Quince: A User Interface Patterns Explorer
Earlier this month I’ve received news of a new UI patterns library called Quince, which is a tool that I think you may find useful. The app is basically an organized collection of various interface patterns. Each pattern is part of a ‘problem’, and several examples are usually provided as viable solutions. Each of these problems is also accompanied by a bit of text describing the solutions and providing tips on things like accessibility.
There are also various ways of browsing the patterns. You could just search for what you want or browse all the patterns alphabetically. You can also browse by common user tasks, such as “data entry” or “form”. Here’s a general alphabetic view:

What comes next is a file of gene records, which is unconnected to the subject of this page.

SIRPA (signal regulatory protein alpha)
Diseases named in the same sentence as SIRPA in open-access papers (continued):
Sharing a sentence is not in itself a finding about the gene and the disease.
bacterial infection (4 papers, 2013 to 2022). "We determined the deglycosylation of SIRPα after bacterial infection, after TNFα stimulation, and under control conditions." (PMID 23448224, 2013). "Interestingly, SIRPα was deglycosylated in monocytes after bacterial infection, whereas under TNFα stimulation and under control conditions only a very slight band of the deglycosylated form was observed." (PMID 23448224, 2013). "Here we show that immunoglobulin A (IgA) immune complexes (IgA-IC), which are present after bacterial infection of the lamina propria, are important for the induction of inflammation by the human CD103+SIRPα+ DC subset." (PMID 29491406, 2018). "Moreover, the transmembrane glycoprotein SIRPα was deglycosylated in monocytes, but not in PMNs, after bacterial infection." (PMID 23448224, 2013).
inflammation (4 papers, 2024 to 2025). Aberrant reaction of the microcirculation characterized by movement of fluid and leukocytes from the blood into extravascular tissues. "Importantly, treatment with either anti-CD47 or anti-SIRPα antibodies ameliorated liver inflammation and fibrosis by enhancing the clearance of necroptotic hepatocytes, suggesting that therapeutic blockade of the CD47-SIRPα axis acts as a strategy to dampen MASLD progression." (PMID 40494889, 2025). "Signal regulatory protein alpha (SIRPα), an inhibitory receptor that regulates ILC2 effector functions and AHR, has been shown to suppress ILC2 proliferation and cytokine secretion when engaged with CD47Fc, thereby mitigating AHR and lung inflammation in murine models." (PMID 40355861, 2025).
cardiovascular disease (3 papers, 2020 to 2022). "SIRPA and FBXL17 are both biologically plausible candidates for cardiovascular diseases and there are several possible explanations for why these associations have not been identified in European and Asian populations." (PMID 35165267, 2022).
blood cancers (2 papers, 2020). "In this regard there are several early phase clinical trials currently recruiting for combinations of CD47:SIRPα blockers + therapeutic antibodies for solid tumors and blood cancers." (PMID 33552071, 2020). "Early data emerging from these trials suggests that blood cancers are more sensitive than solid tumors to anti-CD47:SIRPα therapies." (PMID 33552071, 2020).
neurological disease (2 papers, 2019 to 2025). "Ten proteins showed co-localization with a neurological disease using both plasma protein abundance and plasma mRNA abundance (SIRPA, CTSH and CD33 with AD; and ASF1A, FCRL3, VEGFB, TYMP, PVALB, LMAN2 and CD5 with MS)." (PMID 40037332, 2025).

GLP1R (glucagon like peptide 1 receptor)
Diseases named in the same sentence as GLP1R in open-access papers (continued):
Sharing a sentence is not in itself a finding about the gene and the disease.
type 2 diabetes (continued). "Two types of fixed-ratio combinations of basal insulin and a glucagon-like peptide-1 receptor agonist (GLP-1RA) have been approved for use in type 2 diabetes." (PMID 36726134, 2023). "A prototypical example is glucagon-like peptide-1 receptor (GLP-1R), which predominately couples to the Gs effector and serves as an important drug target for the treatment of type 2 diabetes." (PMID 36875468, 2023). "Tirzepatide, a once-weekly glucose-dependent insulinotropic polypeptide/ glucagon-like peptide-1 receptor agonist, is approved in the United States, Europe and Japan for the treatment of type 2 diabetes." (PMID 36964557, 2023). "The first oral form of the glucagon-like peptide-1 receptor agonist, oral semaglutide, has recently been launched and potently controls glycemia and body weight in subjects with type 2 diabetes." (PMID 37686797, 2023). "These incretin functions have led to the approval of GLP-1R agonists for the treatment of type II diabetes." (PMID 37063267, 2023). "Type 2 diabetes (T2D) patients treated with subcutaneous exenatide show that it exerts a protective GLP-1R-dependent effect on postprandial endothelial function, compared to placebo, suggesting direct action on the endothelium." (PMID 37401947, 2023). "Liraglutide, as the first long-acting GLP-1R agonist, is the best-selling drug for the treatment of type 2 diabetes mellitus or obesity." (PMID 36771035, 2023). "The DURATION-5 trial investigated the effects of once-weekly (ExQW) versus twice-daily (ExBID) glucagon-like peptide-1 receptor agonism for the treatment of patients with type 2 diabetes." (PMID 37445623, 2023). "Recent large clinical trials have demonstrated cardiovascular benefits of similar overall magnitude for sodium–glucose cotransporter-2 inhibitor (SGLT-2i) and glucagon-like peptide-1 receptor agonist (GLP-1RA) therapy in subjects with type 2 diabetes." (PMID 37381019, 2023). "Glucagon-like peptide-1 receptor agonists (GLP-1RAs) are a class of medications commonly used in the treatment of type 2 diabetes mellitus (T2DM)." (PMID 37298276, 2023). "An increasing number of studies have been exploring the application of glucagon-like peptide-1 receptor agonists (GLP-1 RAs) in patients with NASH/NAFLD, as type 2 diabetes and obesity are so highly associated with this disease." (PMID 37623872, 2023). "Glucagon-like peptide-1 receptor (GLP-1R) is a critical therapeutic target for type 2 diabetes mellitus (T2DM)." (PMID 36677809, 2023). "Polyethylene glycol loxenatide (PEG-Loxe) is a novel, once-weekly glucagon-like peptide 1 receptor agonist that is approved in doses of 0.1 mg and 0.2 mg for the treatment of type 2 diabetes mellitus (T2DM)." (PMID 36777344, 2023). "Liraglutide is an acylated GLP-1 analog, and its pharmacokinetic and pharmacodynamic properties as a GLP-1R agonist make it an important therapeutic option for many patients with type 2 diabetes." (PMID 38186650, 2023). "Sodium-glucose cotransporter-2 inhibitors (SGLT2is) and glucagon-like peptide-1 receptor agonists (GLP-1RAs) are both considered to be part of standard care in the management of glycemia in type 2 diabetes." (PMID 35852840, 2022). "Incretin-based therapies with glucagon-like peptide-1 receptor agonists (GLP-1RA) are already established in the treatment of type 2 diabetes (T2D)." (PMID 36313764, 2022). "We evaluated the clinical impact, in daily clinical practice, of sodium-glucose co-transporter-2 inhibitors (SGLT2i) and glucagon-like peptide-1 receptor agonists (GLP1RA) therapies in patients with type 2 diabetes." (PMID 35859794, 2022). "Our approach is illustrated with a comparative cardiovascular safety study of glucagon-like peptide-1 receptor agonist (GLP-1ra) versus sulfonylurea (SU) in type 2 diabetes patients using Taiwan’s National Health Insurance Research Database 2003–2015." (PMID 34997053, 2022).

You can also browse by something called “tag relations” which shows an interesting mindmap-like chart:
Finally, you can browse by ‘Wireframe’, which is a little confusing at first but basically what it does is organize the different patterns by the location you would expect to see them in on an actual interface. Here’s what that looks like:
What do I think? I think it’s a very good idea and the developers of the app have good intentions but unfortunately the implementation is way over the top. Most of the app is done using Silverlight and has too many animated transitions. Everything is very glossy and screams for attention. I think for this sort of thing you really want a minimalist UI — you want to shift the focus on the content — the patterns you’re trying to show — not the actual app itself. As it is, all the effects, transitions and eye candy get in the way of me actually using this thing and getting to the content.
What do you think?